Representation theorems obtained by mining across web sources for hints

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Abstract

A representation theorem relates different mathematical structures by providing an isomorphism between them: that is, a one-to-one correspondence preserving their original properties. Establishing that the two structures substantially behave in the same way, representation theorems typically provide insight and generate powerful techniques to study the involved structures, by cross-fertilising between the methodologies existing for each of the respective branches of mathematics. When the related structures have no obvious a priori connection, however, such results can be, by their own nature, elusive. Here, we show how data-mining across distinct web sources (including the Online Encyclopedia of Integer Sequences, OEIS), was crucial in the discovery of two original representation theorems relating event structures (mathematical structures commonly used to represent concurrent discrete systems) to families of sets (endowed with elementary disjointness and subset relations) and to full graphs, respectively. The latter originally emerged in the apparently unrelated field of bioinformatics. As expected, our representation theorems are powerful, allowing to capitalise on existing theorems about full graphs to immediately conclude new facts about event structures. Our contribution is twofold: on one hand, we illustrate our novel method to mine the web, resulting in thousands of candidate connections between distinct mathematical realms; on the other hand, we explore one of these connections to obtain our new representation theorems. We hope this paper can encourage people with relevant expertise to scrutinize these candidate connections. We anticipate that, building on the ideas presented here, further connections can be unearthed, by refining the mining techniques and by extending the mined repositories.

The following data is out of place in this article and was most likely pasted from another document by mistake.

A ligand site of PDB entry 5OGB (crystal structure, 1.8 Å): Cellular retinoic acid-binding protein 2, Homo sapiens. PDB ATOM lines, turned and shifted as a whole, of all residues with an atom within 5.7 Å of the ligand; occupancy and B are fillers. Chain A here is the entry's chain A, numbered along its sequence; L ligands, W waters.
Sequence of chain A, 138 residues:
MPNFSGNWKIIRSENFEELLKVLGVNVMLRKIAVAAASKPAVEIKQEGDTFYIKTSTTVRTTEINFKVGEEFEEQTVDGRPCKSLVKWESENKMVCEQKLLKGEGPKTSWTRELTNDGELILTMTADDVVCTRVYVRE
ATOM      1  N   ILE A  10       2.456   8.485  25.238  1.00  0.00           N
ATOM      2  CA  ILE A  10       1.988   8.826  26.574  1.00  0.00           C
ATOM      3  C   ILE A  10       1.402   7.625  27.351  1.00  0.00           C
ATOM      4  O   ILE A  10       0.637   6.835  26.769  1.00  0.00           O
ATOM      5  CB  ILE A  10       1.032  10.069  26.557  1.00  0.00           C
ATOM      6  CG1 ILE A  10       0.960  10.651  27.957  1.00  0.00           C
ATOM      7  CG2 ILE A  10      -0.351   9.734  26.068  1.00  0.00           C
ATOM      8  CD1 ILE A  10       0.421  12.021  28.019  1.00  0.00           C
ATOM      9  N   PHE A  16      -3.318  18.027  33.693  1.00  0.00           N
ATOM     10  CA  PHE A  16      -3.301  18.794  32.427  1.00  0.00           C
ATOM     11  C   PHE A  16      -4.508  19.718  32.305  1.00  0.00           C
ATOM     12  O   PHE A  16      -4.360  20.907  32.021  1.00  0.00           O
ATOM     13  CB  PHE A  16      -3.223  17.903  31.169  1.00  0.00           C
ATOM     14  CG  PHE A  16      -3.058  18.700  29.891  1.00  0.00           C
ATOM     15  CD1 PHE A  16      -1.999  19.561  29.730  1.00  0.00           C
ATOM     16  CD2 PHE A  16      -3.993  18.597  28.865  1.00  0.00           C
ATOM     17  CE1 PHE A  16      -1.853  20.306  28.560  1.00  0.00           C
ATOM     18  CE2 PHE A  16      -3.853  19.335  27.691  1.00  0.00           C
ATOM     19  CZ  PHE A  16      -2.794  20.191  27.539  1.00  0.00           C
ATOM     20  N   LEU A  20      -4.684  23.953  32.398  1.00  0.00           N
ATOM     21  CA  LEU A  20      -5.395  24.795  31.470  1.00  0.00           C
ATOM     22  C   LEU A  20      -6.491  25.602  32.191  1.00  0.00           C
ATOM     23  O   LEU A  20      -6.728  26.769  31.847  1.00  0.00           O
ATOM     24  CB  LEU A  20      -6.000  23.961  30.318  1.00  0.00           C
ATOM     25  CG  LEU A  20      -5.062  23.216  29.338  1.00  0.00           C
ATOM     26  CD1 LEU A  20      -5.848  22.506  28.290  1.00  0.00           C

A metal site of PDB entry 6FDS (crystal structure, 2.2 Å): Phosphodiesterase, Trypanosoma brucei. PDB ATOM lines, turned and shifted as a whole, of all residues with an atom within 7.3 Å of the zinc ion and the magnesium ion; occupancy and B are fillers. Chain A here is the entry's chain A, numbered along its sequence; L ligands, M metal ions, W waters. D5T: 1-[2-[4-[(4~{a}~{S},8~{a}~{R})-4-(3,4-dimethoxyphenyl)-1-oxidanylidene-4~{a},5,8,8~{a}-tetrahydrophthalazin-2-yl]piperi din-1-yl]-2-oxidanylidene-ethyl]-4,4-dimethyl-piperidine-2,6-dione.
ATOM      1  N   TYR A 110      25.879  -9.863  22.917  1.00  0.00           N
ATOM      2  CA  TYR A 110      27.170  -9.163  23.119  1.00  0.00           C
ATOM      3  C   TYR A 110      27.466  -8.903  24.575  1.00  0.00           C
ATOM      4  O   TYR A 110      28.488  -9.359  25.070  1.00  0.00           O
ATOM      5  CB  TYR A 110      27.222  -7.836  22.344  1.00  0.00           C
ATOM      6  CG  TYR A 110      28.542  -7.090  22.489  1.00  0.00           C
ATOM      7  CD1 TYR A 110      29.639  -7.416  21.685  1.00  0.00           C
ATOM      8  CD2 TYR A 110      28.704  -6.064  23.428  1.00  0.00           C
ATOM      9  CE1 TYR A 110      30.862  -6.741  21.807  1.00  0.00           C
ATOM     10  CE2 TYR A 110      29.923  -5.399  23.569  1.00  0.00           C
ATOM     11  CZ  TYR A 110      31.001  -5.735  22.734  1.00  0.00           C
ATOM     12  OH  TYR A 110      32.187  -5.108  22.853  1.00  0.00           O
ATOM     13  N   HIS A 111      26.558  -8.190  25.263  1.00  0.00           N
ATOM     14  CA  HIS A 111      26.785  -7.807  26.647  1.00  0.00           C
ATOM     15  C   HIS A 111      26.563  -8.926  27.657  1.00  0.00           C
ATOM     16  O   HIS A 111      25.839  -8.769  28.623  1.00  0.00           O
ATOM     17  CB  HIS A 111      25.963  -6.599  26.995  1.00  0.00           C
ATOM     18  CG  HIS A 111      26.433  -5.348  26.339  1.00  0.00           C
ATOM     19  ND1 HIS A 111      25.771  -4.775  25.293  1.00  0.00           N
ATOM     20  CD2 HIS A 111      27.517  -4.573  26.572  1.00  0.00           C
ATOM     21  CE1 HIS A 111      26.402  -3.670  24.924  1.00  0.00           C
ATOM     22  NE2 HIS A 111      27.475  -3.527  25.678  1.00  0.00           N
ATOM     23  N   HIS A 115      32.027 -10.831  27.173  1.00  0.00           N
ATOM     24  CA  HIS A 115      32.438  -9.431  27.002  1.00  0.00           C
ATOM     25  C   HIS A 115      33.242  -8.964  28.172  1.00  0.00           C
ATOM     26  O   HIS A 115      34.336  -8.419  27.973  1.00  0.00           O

Original languageEnglish
Title of host publicationProceedings
Subtitle of host publication6th international conference on information and computer technologies (ICICT 2023), Raleigh, United States, Mar 24 - Mar 26, 2023
EditorsAnu Gokhale, Mohsen Guizani
Place of PublicationPiscataway, NJ
PublisherIEEE Computer Society
Pages203-210
Number of pages8
ISBN (Electronic)9798350300956
ISBN (Print)9798350300963
DOIs
Publication statusPublished - 30 Aug 2023
EventInternational Conference on Inventive Computation Technologies (ICICT) - Raleigh, Raleigh, United States
Duration: 24 Mar 202326 Mar 2023
Conference number: 6
http://icict.org/index.html

Publication series

NameInternational conference on inventive computation technologies (ICICT)
ISSN (Print)2769-4550
ISSN (Electronic)2769-4542

Conference

ConferenceInternational Conference on Inventive Computation Technologies (ICICT)
Abbreviated titleICICT
Country/TerritoryUnited States
CityRaleigh
Period24/03/2326/03/23
Internet address

Keywords

  • Models of computation
  • Algebraic and categorical methods
  • Representation theorems
  • Concurrency
  • Intelligent mathematics
  • AI-aided mathematical discovery
  • Semantics
  • Event structures
  • Full graphs

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